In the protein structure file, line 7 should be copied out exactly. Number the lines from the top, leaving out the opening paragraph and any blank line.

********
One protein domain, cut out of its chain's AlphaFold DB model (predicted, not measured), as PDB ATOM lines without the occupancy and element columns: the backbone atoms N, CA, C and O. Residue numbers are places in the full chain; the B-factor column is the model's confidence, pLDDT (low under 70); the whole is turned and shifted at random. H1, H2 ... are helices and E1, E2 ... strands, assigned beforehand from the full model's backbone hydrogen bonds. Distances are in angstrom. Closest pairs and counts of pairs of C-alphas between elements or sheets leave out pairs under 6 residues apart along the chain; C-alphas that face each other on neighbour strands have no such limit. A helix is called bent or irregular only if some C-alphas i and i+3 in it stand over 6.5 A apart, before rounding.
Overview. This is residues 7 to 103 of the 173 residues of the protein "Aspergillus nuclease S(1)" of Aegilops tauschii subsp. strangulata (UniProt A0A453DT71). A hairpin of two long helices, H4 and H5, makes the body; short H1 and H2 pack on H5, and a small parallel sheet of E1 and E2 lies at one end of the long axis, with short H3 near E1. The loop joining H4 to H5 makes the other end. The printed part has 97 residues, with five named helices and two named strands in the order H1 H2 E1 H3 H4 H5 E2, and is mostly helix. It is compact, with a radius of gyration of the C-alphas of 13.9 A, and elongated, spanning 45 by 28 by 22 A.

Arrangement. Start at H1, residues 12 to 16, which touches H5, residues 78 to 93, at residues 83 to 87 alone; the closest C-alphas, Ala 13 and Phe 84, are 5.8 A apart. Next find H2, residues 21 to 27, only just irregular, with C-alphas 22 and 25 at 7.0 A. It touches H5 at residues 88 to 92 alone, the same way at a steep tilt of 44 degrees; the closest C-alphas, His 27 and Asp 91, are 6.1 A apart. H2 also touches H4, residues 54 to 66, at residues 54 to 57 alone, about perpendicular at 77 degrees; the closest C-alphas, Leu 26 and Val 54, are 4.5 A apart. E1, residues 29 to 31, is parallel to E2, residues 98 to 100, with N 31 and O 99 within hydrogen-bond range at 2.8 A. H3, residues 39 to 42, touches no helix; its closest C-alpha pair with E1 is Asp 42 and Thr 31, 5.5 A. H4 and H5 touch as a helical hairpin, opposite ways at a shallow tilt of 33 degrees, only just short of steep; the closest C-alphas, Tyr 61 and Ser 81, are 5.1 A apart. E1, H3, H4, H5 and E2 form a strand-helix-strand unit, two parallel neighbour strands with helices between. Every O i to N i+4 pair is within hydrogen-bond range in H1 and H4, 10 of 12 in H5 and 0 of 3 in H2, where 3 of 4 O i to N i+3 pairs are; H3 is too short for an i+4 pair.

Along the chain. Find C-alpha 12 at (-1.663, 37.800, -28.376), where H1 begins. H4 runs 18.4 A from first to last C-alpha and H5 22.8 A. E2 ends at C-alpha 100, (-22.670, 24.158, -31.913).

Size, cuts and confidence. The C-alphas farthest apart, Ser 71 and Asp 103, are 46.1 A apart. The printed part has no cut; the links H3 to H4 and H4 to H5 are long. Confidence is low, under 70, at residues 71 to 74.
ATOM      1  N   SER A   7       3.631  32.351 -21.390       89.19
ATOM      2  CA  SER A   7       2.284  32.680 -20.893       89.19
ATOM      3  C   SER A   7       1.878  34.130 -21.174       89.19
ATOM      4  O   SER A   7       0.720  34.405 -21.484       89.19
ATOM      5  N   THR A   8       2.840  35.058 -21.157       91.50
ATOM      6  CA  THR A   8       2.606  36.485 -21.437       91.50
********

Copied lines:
ATOM      3  C   SER A   7       1.878  34.130 -21.174       89.19